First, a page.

Police use live facial recognition technology at Oxford Circus

Scotland Yard is using controversial live facial recognition technology near Oxford Circus.

The van-mounted cameras were spotted at the busy central London location on Thursday morning.

It is believed to be the second time the Metropolitan Police have used the surveillance which has been criticised by privacy campaigners.

A photograph of a dark blue van, next to a sign reading "Police live facial recognition in use", taken near Oxford Circus was later posted on Twitter.

It's alarming to see biometric mass surveillance being rolled out in London. Never before have citizens been subjected to identity checks without suspicion, let alone on a mass scale. > We're appalled that Sadiq Khan has approved such useless, dangerous and authoritarian surveillance technology for London.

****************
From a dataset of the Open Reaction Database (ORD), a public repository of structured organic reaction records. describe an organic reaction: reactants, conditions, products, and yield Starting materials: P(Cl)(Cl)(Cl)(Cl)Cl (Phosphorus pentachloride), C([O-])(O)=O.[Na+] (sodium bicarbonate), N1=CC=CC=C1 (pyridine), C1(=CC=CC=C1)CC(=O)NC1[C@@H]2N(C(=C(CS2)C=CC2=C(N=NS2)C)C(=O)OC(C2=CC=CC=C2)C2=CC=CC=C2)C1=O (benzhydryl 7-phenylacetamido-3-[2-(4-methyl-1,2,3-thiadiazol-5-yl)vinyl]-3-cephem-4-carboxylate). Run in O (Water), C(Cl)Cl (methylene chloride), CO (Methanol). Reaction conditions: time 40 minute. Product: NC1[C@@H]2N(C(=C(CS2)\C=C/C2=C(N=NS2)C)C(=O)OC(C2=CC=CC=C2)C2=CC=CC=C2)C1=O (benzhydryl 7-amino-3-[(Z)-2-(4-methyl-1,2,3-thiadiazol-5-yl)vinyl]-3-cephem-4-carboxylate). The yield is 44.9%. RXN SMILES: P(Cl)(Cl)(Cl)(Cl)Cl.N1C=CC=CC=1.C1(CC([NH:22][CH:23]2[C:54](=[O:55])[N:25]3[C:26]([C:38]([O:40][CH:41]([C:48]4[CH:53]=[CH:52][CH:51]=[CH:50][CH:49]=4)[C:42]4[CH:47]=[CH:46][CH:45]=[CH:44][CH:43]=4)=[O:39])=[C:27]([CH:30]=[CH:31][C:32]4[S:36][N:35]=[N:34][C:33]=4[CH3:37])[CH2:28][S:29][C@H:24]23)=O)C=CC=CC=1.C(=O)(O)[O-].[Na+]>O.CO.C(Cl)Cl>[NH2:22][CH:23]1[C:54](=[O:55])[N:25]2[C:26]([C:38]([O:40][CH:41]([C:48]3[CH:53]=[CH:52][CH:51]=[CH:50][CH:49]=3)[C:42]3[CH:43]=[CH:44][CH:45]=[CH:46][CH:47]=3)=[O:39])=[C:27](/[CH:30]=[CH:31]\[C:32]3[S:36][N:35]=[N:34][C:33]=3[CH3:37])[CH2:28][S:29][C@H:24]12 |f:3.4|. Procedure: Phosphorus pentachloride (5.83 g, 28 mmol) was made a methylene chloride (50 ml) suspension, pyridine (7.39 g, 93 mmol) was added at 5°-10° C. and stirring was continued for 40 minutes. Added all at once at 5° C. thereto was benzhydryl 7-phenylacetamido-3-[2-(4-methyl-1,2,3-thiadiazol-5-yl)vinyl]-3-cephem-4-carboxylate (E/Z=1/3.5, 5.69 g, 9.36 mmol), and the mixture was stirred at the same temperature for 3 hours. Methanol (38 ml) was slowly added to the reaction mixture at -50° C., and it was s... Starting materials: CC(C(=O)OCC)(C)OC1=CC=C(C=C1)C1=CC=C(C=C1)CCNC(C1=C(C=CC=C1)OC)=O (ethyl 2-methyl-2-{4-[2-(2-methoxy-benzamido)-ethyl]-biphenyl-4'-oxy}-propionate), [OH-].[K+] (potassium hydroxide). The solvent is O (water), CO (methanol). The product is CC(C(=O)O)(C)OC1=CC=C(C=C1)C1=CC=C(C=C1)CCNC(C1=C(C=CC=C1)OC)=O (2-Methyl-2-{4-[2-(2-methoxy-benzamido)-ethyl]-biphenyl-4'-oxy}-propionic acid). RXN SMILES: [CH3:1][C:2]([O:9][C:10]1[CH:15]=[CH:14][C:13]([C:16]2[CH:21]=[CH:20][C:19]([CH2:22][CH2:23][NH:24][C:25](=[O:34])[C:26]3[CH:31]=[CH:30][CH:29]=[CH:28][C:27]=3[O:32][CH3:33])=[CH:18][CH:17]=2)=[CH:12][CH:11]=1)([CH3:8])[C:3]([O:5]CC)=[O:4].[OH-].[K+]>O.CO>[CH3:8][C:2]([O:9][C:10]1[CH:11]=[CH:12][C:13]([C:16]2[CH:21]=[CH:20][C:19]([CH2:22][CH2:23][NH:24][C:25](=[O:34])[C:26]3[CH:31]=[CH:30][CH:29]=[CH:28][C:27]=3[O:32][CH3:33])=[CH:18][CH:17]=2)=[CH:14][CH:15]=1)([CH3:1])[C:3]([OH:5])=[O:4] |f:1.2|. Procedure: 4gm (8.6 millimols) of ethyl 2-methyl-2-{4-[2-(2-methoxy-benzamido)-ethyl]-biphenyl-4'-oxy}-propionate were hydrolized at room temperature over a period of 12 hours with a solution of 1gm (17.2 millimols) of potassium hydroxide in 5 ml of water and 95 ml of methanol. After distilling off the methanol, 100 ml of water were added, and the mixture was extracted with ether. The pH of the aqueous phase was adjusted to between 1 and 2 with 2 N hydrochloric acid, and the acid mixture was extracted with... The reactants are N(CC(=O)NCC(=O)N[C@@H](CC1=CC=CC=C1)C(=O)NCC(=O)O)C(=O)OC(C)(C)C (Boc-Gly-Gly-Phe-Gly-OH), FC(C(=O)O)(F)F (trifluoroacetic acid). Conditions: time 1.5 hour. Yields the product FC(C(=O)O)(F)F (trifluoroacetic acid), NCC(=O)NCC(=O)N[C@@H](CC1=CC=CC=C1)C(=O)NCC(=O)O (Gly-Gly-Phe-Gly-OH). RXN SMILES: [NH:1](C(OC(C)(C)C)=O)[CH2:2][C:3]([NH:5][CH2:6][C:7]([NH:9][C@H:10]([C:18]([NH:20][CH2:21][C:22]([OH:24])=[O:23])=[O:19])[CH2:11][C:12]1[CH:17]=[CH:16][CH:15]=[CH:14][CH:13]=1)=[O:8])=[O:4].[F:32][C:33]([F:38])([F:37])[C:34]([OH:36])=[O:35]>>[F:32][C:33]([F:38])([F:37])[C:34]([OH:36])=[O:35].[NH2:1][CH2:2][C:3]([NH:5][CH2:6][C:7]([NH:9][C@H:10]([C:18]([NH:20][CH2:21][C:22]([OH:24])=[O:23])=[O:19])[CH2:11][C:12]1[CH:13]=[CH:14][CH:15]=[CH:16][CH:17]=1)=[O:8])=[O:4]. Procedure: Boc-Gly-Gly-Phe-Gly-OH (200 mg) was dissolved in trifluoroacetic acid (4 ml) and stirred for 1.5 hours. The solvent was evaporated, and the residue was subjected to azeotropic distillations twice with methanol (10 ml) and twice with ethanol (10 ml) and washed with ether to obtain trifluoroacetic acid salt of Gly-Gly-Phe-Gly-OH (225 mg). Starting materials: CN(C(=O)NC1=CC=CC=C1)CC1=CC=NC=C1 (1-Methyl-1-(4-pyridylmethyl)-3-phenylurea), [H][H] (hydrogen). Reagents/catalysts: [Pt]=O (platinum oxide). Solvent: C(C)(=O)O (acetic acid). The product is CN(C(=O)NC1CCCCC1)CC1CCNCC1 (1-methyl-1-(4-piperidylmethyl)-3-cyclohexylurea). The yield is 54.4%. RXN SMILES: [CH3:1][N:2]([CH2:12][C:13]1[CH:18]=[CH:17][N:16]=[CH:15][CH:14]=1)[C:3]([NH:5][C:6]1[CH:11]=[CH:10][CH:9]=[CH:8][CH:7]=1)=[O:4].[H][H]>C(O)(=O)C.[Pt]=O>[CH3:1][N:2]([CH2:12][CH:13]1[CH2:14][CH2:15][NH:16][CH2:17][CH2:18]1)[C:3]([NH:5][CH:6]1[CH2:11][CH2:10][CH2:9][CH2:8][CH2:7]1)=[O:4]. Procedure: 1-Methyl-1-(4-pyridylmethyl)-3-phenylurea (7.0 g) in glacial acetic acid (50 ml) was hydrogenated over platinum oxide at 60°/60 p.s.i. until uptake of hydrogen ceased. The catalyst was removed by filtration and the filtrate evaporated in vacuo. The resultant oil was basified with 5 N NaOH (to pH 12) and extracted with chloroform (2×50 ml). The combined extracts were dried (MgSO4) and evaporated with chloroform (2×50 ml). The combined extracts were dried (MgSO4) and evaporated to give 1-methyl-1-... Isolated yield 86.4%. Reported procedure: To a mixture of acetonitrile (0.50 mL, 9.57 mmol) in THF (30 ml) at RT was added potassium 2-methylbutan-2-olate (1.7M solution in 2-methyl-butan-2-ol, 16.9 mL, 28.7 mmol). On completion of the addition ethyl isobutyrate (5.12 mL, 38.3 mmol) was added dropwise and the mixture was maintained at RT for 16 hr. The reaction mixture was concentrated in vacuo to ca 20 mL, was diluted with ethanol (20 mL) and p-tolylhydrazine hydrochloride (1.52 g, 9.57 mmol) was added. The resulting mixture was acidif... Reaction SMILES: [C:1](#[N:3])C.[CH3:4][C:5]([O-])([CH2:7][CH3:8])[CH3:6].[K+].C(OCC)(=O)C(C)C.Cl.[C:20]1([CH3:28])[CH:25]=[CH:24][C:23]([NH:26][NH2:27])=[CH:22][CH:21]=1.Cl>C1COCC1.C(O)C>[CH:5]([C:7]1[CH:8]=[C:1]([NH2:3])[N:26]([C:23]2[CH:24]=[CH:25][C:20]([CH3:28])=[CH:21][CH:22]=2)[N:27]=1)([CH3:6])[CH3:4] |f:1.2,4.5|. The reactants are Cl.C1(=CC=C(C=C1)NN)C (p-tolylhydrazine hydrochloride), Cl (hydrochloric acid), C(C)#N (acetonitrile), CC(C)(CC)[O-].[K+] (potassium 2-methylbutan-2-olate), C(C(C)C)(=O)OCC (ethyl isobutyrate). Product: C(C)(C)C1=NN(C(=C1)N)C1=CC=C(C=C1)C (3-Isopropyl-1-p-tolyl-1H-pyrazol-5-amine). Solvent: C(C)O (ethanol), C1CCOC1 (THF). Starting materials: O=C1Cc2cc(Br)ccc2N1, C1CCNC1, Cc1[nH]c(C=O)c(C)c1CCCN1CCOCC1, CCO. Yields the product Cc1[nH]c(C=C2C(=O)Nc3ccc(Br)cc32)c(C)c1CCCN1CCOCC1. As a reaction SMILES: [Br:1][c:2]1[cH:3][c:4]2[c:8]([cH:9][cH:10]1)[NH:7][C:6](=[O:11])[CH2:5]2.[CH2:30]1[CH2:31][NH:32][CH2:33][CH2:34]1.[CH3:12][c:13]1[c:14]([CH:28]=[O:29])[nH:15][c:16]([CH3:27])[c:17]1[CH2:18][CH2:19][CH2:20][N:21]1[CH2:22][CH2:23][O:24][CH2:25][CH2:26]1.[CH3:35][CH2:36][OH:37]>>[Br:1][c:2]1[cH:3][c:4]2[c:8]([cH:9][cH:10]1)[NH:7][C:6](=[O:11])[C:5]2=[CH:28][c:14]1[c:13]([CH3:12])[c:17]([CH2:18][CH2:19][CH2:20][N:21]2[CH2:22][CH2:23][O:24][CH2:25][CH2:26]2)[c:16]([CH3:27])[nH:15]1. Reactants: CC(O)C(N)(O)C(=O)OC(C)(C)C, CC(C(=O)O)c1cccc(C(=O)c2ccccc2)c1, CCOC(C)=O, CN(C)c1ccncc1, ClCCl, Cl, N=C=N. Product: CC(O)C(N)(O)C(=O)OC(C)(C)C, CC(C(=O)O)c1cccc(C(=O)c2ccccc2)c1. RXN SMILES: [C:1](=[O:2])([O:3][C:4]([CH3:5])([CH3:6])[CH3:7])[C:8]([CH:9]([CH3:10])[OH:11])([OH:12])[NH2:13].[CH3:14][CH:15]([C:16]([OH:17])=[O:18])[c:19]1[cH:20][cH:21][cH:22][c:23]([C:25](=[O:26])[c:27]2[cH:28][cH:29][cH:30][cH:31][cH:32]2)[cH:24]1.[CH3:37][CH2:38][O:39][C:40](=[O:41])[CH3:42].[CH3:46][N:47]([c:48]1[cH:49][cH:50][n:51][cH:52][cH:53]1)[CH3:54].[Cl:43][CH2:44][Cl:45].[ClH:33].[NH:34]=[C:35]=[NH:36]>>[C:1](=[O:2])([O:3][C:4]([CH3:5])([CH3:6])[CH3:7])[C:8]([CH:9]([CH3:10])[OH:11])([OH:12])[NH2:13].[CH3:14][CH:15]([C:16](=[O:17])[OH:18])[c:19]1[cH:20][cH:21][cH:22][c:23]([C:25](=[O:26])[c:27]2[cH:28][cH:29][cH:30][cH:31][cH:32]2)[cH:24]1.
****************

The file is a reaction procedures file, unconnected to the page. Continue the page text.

Big Brother Watch

Trials of the technology saw cameras used in locations including the Westfield shopping centre in Stratford and London's West End, while operational use began earlier this month at the Stratford Centre.

People scanned by the cameras are checked against "watchlists" - said to contain suspects wanted by police and the courts - and approached by officers if there is a match.

The Met claims that the technology has a very low failure rate, with the system only creating a false alert one in every 1,000 times.

However, using a different metric, last year research from the University of Essex said the tech only achieved eight correct matches out of 42, across six trials it evaluated.

A spokesman for the Mayor of London said Mr Khan has asked for reassurance that police have met conditions set out in a report on the ethical use of the technology by an independent panel.

New technology has a role in keeping Londoners safe, but it's equally important that the Met Police are proportionate in the way it is deployed and are transparent about where and when it is used in order to retain the trust of all Londoners. City Hall and the ethics panel will continue to monitor the use of facial recognition technology as part of their role in holding the Met to account.

Mayor of London spokesman